Ragin’ Cajuns softball team figures to experience a super regional-style atmospehere at Oregon _lowres

Advocate staff photo by BRYAN TUCK -- University of Louisiana at Lafayette's Haley Hayden gets a hit against Arizona during the NCAA super regional in Lafayette.

OKLAHOMA CITY — Haley Hayden showed up at Louisiana-Lafayette, and the tear-down began.

So, you were an All-State pitcher at West Monroe? Take this mitt. Go play center field.

You hit over .500 and drove in 100-plus runs? Meet coach Mike Lotief in the cages. He’s gonna make a few changes.

Nine months later, the freshman is part of an underclassmen trio that puts a surge into the lineup for the Ragin’ Cajuns — a core held in check against Kentucky in a Women’s College World Series opener Thursday and needed against Oklahoma at 1:30 p.m. Saturday.

If Hayden, Lexie Elkins and Samantha Walsh can’t find uncorked swings against the Sooners (50-12) that were stifled Thursday, fleeing the losers bracket of the WCWS may be nixed.

Granted, taking stock of Hayden — who checks in at 5-foot-4 — may not bolster much confidence.

But a fall spent in the batting cage with Lotief, a hitting guru whose tweaks skew towards a biomechanical breakdown, has produced a metrics that belie Hayden’s stature. Try a .329 batting average, 14 home runs and 55 RBIs.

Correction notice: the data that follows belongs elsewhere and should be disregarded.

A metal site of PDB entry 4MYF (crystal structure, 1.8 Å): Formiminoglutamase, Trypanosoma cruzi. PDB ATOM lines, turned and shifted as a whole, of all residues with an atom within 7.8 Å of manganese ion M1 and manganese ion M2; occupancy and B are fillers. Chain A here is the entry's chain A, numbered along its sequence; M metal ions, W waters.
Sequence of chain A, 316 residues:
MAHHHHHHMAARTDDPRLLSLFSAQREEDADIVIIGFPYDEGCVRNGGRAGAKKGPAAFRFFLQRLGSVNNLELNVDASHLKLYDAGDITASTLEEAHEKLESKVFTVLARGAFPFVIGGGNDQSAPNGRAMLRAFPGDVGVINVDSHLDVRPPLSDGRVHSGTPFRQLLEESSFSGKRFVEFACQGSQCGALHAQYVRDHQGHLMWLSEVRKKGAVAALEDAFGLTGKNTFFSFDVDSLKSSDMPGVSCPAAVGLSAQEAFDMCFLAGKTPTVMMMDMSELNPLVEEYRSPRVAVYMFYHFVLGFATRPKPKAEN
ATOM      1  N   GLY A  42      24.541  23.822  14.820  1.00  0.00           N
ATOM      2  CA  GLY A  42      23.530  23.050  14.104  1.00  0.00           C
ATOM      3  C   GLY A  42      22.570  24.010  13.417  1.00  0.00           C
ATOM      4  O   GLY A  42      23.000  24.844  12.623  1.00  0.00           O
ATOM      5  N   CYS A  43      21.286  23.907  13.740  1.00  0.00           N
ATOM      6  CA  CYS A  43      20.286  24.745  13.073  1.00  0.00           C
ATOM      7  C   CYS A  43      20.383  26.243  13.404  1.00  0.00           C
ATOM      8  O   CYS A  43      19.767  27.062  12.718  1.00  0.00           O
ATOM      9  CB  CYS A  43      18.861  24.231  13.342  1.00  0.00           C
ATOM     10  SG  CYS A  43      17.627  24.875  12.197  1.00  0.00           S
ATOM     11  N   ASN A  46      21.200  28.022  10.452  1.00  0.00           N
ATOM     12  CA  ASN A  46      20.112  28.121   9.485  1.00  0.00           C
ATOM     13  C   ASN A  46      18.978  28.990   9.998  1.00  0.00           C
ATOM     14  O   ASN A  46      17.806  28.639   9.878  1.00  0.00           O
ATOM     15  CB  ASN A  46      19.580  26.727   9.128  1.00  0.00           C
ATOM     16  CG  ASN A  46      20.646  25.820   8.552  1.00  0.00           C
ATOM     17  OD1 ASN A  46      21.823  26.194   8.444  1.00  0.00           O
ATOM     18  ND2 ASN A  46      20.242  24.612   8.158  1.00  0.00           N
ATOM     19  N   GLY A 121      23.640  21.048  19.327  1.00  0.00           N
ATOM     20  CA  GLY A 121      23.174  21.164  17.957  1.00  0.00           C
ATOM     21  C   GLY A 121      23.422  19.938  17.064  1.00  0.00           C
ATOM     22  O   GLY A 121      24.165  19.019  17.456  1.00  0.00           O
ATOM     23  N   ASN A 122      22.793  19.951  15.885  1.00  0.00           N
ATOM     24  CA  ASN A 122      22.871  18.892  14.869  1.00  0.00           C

“You have so much power now when you make contact,” Hayden said. “It flies off the bat if you do it right.”

Asking Hayden to spew specifics, though, doesn’t produce much.

“He changed how I stood, how to get to the ball,” Hayden said. “He condensed my swing to make it shorter to get to the ball. There’s still things he teaches me every single day.”

Lotief, meanwhile, still skews his assessment of Hayden’s season — one where she landed on the All-Sun Belt Conference team — to proper psychology. Perhaps he’s protecting trade secrets, but Lotief said what he inherited was a solid template to work with.

“I don’t think people understand. They don’t care if you’re a freshman or senior,” he said. “It’s your toughness, your mind set, your willingness to work and pay the price.”

Twenty-one games into the season, Hayden was hitting .380 with nine home runs and 25 RBIs. Numbers made all the more gaudy by her admitting she could “barely hit the broad side of a barn” during fall ball.

“I felt like I was in Tee Ball again,” Hayden said. “If you put it up there, I probably couldn’t hit it.”

Yes, there was a slight dip over 22 games, a stretch where she was batting .256 and her power numbers dipped, as she adjusted to occupying a greater portion of foe’s scouting reports.

Hayden simply says it was self-imposed ignorance — “I don’t really look at stats,” she said — that kept a full-blown slump at bay.

Instead, she’s simply become a cog.

Since April 26, Hayden was hitting .354 over the 15 games leading up the Cajuns’ return to Oklahoma City after a six-year absence. But she only hit two home runs and knocked in six runs.

Now, she sets the table for Walsh, Elkins and Redfearn, a trio behind her in the order that’s clicked to club seven home runs, drive in 16 runs and slug .833 during the NCAA tournament.

“It’s not about getting the big hit,” Hayden said. “I just want to get on base for the people behind me. Let them take the big swing.”

Digging in against the Sooners, the Cajuns hope that resumes and that Thursday was an aberration.

Follow Matthew Harris on Twitter: @MHarrisAdvocate.